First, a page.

It has been over a year now that life as we knew it was drastically altered by the impact of COVID-19. Our world was put on hold, the global economy suffered, and businesses were forced to adapt to the new normal. Restaurants were hit hard and had to adjust quickly by developing modified business models and updated space layouts, some of which are expected to remain post pandemic.
Below are my observations from A Dine-In, Dine-Out, Take–Out report developed for Little by TrendHunter, highlighting the main areas within the restaurant businesses that were altered and the new opportunities that were born during the crisis, along with some personal observations about how the restaurant industry was affected in the Washington, DC area.
During the pandemic, delivery platforms such as Uber Eats, Grubhub or Doordash thrived as restaurants relied heavily on these services to keep their businesses running during extended periods of shutdown. Menus were updated and limited to respond to the challenges of delivering fresh food to your doorstep.
Additionally, the solidification of the food delivery infrastructure allowed ghost kitchens to prosper as more restaurant owners are turning to this alternative, renting kitchen space from a landlord in densely populated areas to expand their delivery operations and enter new markets at lower costs.
Self Pick-up Options
Pick-up options became readily available at almost every establishment during the crisis, and humor and good spirits were no strangers to the branding and advertising efforts of business owners to boost their sales. Capo’s Deli in Washington DC released the “Fauci Pouchy”, a Capri Sun–Like Cocktail for Coronavirus Times, available for pick up only. According to DC Eater, sales built slowly at first, with the deli moving a couple of hundred pouches in a week. But then people began to take notice. Sales skyrocketed. In mid-April, the Washingtonian reported that the bar was selling more than 300 pouches on Saturday nights.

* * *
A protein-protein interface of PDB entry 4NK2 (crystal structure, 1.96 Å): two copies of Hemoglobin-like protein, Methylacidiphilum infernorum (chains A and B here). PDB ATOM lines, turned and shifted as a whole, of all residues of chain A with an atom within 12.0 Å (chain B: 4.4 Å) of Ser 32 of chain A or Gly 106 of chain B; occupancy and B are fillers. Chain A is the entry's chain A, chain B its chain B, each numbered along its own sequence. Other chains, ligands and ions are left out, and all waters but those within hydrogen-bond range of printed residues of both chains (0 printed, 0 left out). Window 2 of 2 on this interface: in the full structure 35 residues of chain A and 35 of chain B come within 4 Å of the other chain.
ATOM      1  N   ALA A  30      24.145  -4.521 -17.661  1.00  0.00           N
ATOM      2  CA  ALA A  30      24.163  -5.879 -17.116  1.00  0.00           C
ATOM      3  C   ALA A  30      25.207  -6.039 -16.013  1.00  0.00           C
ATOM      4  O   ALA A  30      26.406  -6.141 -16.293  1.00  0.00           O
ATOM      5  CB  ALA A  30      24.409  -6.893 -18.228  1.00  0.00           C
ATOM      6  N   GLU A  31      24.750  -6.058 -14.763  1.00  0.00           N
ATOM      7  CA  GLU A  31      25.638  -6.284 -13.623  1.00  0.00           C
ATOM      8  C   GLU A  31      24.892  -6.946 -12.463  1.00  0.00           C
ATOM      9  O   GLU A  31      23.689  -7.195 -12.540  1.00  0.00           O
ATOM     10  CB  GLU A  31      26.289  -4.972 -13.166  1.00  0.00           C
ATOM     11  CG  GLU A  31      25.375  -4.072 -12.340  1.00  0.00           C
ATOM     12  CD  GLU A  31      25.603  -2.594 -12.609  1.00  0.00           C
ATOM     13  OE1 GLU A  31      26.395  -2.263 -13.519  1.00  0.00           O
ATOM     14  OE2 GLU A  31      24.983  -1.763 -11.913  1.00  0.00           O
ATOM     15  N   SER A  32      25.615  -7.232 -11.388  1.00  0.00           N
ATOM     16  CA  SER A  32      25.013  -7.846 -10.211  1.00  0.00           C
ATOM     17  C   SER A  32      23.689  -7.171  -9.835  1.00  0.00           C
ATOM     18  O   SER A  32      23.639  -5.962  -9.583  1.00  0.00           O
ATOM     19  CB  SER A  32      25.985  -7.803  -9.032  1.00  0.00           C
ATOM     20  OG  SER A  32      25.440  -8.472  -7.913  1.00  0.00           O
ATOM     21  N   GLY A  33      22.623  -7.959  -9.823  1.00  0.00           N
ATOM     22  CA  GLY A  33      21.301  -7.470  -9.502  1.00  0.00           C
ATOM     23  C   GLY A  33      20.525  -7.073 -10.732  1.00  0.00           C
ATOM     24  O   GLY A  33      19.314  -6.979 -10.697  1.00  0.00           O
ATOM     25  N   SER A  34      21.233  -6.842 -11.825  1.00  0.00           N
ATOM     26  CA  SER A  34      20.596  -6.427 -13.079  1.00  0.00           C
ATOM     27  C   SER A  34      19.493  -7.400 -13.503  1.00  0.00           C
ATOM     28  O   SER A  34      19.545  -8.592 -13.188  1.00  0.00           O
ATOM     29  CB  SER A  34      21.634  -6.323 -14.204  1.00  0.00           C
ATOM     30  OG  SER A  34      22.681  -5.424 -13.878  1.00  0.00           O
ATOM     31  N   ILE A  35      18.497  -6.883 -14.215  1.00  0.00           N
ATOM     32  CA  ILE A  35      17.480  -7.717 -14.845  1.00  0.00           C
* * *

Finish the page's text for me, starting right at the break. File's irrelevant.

Remote pick-up Windows and dedicated pick-up areas will also become an integral part of future restaurant planning, ensuring a separate path for pick up customers vs. dine-ins.
Private label products from restaurants rose during the pandemic as popular establishments looked for other ways to maintain revenue due to in-person dining restrictions. These businesses released a range of items, from branded seasonings to assorted grocery pick-ups.
Meal kits, or DIY kits, became increasingly popular; pasta and pizza kits from famed restaurants in DC such as Officina, or Centrolina surely made our dinners a lot tastier and fun during quarantine times!
A breath of fresh air while dining outdoors seemed to be an obvious solution to indoor restrictions imposed by jurisdictions throughout the country, and designers, architects and restaurant owners alike did not spare any creative effort to create comfortable, climate-controlled streeteries to help restaurants stay in business. Little’s own Patio 365, designed for Basebowl Ramen, a JBG Smith tenant next to the baseball stadium in DC, did just that and allowed other restaurants such as Ambar in Clarendon to remain operational during extended shutdown periods.
So, What’s Next?
Safety will undoubtedly remain a priority. And while automated kitchens, pizza vending machines, touchless lid dispensers, and other touch free gadgets will become a main feature of QSRs, consumers are still longing for their pre COVID lives. Socializing while dining out with friends, family, and clients is expected to remain a much-needed aspect of our routine.
Ideally, your new favorite restaurant will feature a natural flow between indoor and outdoor spaces for fresh air circulation through large openings on one end, a dedicated pick-up area separated from the main entrance on the other end, and an easily accessible market section selling the restaurant’s own branded products in between. What about the Fauci Pouchy, you might ask? Well, we surely hope it becomes a permanent item on the menu…